For a medium sized job is it worth purchasing a moderately priced diamond
concrete blade vs an abrasive blade for cutting old concrete slab up?
There are a number of concrete blocks on my property, a few fairly long
that I need to break up.
I removed one of the smaller ones with an abrasive blade on my circular
saw. Scored it and then split it with a hammer/chisel. However that
wasn't very large and ate up the entire blade to slit it in enough places
to make the chunks manageable.
I guess I'm wondering how the life of a diamond blade is, and is segmented
better than continuous for old concrete.
Need more info.......how many inches (feet?) of cuts will you need to
How thick are these blocks?
If it's just demolition why even bother with scoring.....just use a
repeated series of moderately heavy blows along the desired line of
fracture. Unreinforced concrete doens't stand up well to repeated
hammer blows & can be encouraged to crack.
I've broken more than my share of concrete slabs (patios, sidewalks)
If you insist on scoring & the amount doesn't justify renting, get a
Hilti, Bosch or DeWalt blade for your circular saw but be warned that
the mess & dust isn't too good for you or the saw.
I bought a 6" diamond blade YEARS ago when they were quite expensive,
I've bought others (4" & 4.5") since then. I've scored or cut
100's of feet with the 6" over the years.
The segmented ones clear the cut better but do not cut as chipfree as
continuous rim but for demo segmented is fine......
.btw wet is better than dry.................. less heat & dust but
still pretty messy.
Second that. The 6" will outlast your circular saw unless you hit
OTOH- check to see what it would cost to rent a gas powered 12-14" wet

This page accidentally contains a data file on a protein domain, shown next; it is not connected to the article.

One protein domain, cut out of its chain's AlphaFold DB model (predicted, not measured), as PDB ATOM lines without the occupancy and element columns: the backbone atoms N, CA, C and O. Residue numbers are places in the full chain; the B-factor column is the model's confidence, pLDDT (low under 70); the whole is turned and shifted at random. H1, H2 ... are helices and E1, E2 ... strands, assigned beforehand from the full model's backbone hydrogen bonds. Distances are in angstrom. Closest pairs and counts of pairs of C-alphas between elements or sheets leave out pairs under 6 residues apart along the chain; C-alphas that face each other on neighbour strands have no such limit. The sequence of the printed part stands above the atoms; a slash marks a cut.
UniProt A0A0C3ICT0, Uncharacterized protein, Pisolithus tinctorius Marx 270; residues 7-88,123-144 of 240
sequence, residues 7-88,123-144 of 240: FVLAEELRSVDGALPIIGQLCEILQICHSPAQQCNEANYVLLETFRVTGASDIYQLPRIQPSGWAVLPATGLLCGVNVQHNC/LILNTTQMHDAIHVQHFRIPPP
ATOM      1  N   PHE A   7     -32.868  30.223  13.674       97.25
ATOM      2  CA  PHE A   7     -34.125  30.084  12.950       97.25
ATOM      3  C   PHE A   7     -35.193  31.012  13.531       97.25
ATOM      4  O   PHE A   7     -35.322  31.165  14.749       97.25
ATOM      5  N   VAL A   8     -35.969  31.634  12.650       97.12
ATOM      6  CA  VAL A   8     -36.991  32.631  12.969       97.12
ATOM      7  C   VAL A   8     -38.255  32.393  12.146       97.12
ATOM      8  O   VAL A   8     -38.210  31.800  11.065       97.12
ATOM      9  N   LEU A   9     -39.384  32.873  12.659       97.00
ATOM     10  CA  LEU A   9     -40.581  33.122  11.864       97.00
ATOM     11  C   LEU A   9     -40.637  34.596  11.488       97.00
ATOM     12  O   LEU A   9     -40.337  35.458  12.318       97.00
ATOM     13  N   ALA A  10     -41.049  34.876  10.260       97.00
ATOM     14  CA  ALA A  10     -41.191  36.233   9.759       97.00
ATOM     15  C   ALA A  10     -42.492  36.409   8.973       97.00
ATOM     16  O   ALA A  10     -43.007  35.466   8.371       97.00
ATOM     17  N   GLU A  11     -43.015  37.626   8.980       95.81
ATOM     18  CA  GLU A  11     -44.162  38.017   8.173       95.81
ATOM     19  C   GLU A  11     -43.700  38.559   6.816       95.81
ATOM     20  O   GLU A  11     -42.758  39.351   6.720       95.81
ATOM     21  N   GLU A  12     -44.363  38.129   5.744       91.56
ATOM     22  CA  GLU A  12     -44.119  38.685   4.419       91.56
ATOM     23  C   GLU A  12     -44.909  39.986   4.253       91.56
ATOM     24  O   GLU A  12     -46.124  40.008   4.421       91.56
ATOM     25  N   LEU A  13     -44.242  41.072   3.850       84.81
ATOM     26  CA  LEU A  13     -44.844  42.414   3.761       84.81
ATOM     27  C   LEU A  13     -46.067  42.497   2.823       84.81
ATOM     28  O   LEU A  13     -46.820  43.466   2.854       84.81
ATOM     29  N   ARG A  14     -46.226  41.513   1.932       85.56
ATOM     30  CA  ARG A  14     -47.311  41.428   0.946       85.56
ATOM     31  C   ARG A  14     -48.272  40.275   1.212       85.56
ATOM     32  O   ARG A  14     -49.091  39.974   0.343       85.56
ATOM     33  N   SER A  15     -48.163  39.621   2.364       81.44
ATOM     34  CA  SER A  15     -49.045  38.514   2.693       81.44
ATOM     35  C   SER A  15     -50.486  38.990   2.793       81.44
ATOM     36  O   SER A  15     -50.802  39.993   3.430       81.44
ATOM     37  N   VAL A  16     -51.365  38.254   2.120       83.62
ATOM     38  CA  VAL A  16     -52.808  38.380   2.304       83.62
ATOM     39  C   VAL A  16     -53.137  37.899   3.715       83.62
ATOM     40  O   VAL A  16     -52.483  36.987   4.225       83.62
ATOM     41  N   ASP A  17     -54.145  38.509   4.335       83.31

saw for a day.
Or if straight edges aren't important, use a 20 lb sledge & sweat.
Get a bar under a corner of the slab & raise it a bit- slide a 2x4
under - and break away the overhanging pieces. Easier than you
think- especially if you have a helper- but I've done 6" thick 10' x
10' pieces of air-entrained concrete in a day- and I'm an old fart
with a bad back & weak heart.
I have found it best to dig a hole under the slab and put a scissor type or
hydraulic car jack under it and lift an edge up, wedge something under it
and pound away. Even with re-bars concrete will break-up when it is
unsupported from underneath.
I rented an electric jackhammer for about $30 and took out my patio
slab and kitchen slab. Had it back at the rental place in 4 hours.
On Tue, 12 Jun 2007 13:19:31 -0000, " firstname.lastname@example.org"
On Tue, 12 Jun 2007 05:45:43 +0000, BobK207 wrote:
Probably 50-60 feet (2 10' runs, and 3 feet runs every couple feet
3 to 4 inches. I didn't measure the one that I broke up but fairly thick
without being basement slag/garage thick.
This is probably a case of, cause that's what I got in my head.
The suggestions of lift and wack seems to be pretty good and I'll see what
I can work up in that area.
A chunk of my deck sits on part of one of the pieces I want to break up,
so I'll probably need to score that area, but I still have a abrasive
disk or 2 left over.
Thanks for the input.
If both are used properly your circular saw will likely end its life
before the diamond blade. Sawing concrete produces a lot of fine dust
and grit--not good for your saw and lungs. A jack hammer is the best
way to go.
HomeOwnersHub.com is a website for homeowners and building and maintenance pros. It is not affiliated with any of the manufacturers or service providers discussed here.
All logos and trade names are the property of their respective owners.